From the analyses of the table pottery sample found in the X research area on the archaeological site Slava Rusă, it result that the pottery centre with the most vessels (23 fragments of pottery) is represented by the Phocaean workshops from western Asia Minor. This situation is not surprising, being encountered on the other research areas in Ibida but also in other Roman-Byzantine sites in Dobrudja. Noteworthy in the X research area is that all the Phocaean pottery can be framed in a time interval not exceeding a century (second half of the 5th century and first half of the 6th century). The identified forms are only two: Hayes Form 3 with some of the versions and Hayes Form 8. We can notice that the first forms of Phocaean workshops are absent (Hayes Form 1, 2 and the A version of the 3rd Hayes Form); that would be covered the second half of the 4th century and the first half of the 5th century. The Phocaean bowls (Hayes 10 Form); specific to the second half of the 6th and the beginning of the next century are absent, too. The African workshops are certified by the presence of five pieces, each belonging to a different form. Beside the forms already attested in Dobrudja (Hayes 82, 87, 91 and 104), this research area offered another two forms: Hayes 70 and 71, for which there are no analogies in the West-Pontic area. These forms date from the late 4th century and the first half of the 6th century (Hayes 104 Form, version C). In terms of quantity, North-African tableware ranges within the limits already known for the contemporary sites within the region. As for the pottery produced in the Black Sea basin—identified by four ceramic fragments—it also ranges within the limits known at Ibida from the analyses of the Extra Muros Vest III research area. The identified forms have analogies in settlements in both the North Black Sea basin and the North of modern Turkey. Unidentified pottery, probably belonging to other subsequent ages (like the medieval ceramic fragment), may mean that the existing archaeological situation was disrupted by other subsequent interventions after the abandonment of the fortification system at Slava Rusă. Besides the modern intervention, a medieval settlement may have also existed, also certified in the Curtina G research area. Further analysis of other material categories from the X research Area, plus comparing data with those obtained by studying the table ware sample, will provide more complete information about the chronology and functionality of the archaeological complex identified in the mentioned research area from (L) Ibida.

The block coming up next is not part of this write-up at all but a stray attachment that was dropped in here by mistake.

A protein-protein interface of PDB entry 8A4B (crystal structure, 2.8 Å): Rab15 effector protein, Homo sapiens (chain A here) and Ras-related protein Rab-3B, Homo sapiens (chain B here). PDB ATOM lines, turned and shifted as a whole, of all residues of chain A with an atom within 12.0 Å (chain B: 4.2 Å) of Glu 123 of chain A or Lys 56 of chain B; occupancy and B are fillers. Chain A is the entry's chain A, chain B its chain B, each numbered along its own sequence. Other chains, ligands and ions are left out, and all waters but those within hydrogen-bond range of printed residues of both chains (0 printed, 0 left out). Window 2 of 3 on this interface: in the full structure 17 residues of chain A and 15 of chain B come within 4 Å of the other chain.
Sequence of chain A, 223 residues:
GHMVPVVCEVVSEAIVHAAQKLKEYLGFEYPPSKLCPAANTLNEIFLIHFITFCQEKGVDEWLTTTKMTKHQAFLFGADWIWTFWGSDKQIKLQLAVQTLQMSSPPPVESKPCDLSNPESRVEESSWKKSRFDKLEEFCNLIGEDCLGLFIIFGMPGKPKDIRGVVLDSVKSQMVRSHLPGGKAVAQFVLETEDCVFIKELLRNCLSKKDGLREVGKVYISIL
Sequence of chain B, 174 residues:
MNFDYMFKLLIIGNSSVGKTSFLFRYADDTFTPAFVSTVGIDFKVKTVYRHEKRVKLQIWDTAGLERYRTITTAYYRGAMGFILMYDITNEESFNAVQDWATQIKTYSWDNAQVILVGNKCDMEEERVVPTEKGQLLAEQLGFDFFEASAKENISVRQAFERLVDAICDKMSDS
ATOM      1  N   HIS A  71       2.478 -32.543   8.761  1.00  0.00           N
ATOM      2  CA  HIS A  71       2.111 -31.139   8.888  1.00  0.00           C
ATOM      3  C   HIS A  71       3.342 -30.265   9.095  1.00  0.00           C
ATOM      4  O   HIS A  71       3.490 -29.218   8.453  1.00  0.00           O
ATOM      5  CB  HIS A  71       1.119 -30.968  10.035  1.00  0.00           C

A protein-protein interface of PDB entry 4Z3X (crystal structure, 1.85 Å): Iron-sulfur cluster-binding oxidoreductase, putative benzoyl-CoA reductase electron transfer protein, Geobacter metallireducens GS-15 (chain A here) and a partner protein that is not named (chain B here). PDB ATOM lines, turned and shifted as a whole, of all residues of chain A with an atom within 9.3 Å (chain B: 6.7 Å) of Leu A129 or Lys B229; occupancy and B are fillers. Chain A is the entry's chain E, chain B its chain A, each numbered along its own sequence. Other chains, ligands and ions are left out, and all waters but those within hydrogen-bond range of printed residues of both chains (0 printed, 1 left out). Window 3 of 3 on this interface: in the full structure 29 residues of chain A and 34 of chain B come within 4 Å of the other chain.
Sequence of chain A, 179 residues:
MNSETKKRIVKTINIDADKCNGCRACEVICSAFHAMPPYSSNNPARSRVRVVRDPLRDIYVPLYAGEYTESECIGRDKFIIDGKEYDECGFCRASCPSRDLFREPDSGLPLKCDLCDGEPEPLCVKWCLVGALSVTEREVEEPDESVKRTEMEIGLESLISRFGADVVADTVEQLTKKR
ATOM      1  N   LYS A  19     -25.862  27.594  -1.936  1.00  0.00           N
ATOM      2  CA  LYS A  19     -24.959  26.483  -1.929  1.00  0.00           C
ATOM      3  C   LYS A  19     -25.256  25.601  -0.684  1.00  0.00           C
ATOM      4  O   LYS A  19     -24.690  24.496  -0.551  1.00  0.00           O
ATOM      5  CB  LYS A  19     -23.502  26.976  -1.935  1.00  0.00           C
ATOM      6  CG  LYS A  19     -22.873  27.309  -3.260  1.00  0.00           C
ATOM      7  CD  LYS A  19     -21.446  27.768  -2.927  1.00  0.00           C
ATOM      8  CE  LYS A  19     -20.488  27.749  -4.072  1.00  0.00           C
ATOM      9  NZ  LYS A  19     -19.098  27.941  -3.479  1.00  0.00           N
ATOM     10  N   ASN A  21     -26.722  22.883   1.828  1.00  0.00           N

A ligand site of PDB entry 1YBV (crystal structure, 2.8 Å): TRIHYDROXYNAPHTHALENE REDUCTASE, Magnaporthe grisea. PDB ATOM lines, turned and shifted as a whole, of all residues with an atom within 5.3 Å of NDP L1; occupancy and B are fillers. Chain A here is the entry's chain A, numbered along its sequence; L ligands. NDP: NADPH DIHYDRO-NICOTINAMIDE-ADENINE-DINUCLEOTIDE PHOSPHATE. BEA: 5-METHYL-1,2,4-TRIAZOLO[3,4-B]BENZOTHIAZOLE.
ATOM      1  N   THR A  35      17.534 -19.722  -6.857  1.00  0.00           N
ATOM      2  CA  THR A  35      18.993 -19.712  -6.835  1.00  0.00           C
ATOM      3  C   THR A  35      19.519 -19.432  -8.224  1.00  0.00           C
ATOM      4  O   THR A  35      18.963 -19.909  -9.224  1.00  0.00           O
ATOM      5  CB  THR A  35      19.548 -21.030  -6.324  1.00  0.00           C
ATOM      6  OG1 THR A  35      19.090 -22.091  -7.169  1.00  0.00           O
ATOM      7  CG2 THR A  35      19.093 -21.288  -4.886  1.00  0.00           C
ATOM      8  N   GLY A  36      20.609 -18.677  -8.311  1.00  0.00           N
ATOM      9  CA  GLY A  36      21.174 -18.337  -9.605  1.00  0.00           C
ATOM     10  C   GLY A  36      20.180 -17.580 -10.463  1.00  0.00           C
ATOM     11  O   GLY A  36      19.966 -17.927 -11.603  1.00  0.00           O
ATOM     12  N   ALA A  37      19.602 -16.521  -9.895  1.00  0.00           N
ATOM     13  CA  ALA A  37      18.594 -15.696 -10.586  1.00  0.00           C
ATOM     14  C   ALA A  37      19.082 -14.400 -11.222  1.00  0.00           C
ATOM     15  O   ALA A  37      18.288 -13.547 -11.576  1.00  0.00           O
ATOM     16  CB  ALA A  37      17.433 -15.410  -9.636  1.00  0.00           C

Studia Antiqua et Archaeologica 20(1): 307-351 Imola BODA ABSTRACT The aim of this article is to promote and capitalize on the contribution of the19th century Transylvanian cultural elite, to the field of Roman archaeological heritage, namely: colonia Ulpia Traiana Augusta Dacica Sarmizegetusa Metropolis. The archaeological researches carried out between 1881 and 1893 were led by Gábor Téglás and Pál Király. Their work, which will be translated and reinterpreted in the present study, focused on five great Roman structures: the temple of the Palmyrene Gods, Mithras’ sanctuary, the Roman bath, the Roman houses and the amphitheatre. Scopul acestui articol este acela de a promova contribuția elitei culturale din Transilvania secolului al XIX-lea în domeniul arheologiei romane, mai precis săpăturile din colonia Ulpia Traiana Augusta Dacica Sarmizegetusa Metropolis. Cercetările arheologice desfășurate între 1881 și 1893 au fost conduse de Gábor Téglás și Pál Király. Lucrările lor, care vor fi traduse și reinterpretate(…)